Soul rising sweet as fair crushed bloom

True to the truth to the last.


A Time-Sensitive Question

Racing, racing, perfectly still

Comes the lifeline, tightly gripped

Stretched from creation to the never-end of all I am

One and every moment filled

Like all of space –time slipped

Into a single here and now through the burst dam

Of a seeing mind.

What is a moment found?

What is a moment seized?

What is the value of a thing plentifully singular?

What is the worth of the right thing at the right time?

And who’s to tell a drifter in the racing stillness what the whole picture looks like?

What to do with  a puzzle piece

When you are a puzzle piece

And you don’t know where box is,

Where the box is with the picture.

I look at everything now at everything here

At all the whens and wheres in a single breath

And how do I take my next breath, then,

When its only a piece of a breath

Already breathed

Being breathed

Yet to be breathed

How do I make a to-do list

In the face of the great woven continuum

How do I carve out time

Carve my initials onto time

Carve my actions into the vast and sweeping everything

How do I make a bucket list

When buckets are only one arrangements of a set molecules racing through the stillness of time

and space, that were once other things and will be other things yet, and are all the things they will ever

be a part of at once,

And when in some sense my death is as done and over with as my birth?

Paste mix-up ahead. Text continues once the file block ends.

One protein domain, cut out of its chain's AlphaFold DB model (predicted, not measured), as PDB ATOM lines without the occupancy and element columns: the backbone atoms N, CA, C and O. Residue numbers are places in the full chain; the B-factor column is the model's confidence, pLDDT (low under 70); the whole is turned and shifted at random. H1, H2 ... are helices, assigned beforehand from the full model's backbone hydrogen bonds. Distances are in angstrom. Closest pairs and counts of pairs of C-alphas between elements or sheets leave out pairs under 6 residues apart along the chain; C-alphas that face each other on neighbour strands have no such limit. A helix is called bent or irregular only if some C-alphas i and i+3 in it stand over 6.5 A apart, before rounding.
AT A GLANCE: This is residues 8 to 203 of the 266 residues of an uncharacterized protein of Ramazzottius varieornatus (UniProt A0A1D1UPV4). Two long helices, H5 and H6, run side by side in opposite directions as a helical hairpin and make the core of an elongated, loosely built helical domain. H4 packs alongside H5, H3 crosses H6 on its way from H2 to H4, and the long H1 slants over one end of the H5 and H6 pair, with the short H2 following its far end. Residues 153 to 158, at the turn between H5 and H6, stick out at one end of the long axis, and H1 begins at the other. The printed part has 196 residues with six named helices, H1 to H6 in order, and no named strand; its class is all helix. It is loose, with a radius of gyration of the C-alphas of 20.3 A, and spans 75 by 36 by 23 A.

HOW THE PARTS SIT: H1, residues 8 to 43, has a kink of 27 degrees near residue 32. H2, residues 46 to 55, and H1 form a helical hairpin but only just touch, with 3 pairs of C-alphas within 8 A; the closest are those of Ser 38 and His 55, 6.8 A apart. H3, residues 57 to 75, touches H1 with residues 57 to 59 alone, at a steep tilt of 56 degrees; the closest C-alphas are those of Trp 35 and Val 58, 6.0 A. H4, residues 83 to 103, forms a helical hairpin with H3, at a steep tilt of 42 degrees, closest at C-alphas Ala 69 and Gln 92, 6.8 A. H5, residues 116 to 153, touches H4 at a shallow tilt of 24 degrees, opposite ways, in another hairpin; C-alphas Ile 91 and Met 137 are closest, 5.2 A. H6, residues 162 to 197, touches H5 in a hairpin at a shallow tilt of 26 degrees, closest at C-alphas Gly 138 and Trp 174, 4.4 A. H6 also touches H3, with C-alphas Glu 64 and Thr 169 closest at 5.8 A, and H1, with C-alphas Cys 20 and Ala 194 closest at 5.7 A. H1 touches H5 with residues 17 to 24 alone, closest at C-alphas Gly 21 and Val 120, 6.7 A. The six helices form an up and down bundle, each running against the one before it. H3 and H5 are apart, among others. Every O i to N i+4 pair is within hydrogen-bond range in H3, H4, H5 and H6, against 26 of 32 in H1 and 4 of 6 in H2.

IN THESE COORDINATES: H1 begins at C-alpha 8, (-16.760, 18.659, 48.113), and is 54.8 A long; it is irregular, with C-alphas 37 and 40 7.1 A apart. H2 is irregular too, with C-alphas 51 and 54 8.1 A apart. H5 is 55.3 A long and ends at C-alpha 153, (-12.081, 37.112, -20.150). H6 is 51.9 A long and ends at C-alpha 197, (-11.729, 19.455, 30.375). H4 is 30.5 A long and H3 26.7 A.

For more, see my poetry page.

A Writer Should Write Precisely as He Means To.

This wellish-known quote is attributed to N.H. Kleinbaum, in the estimable Dead Poets Society.

As estimable as its source may be, and as well-spake as the quote above is, I cannot agree.

Especially in creative writing, one must know the use both of extensive vocabulary and of simple word combinations.

Think of a death scene, following a character who’s just had his heart stabbed through:

“His eyes slid closed, and he let out a quiet sigh… He was exhausted.”

The End


“His eyes slid closed, and he let out a quiet sigh… He was so very tired.”

The End

They carry two quite different energies. For a final breath, I actually prefer the latter, but really, it’s a stylistic matter. It depends what you want. I personally favor understatement in the face of literary death.

Writing and speaking is an art, and simple words are tools at our disposal, just as are complex ones. To deny the poet language’s simplest constructs is to ignore a very–or a perfectly, or merely a–legitimate tool.

The wise writer, the true poet, will use what works best for sentence integrity and paragraph flow. Some may be inclined towards especially precise words, and may spend hours laboring to find the right gem for their fitting, while some prefer smaller words of simpler meaning, strung together into one great message–which, I might add, can take just as much time, effort, and expertise, and can yield results just as powerful. Many writers, myself included, sit somewhere in between these extremes, or waffle back and forth between them.

The most important part–the meat of the quote above, if one does not get hung up on exterminating their verys and sos, is that our work must be deliberate. A writer must become familiar with words, knowing the feel of the syllabic beat, the weight of a sentence’s meaning.

To steal a quote from one of my betters: “A wizard is never late, nor is he early. He arrives precisely when he means to.”

We are wizards of the world of words. Do not write, “The trees were very sad,” because you didn’t think beyond it. Write it because it was precisely what you meant to.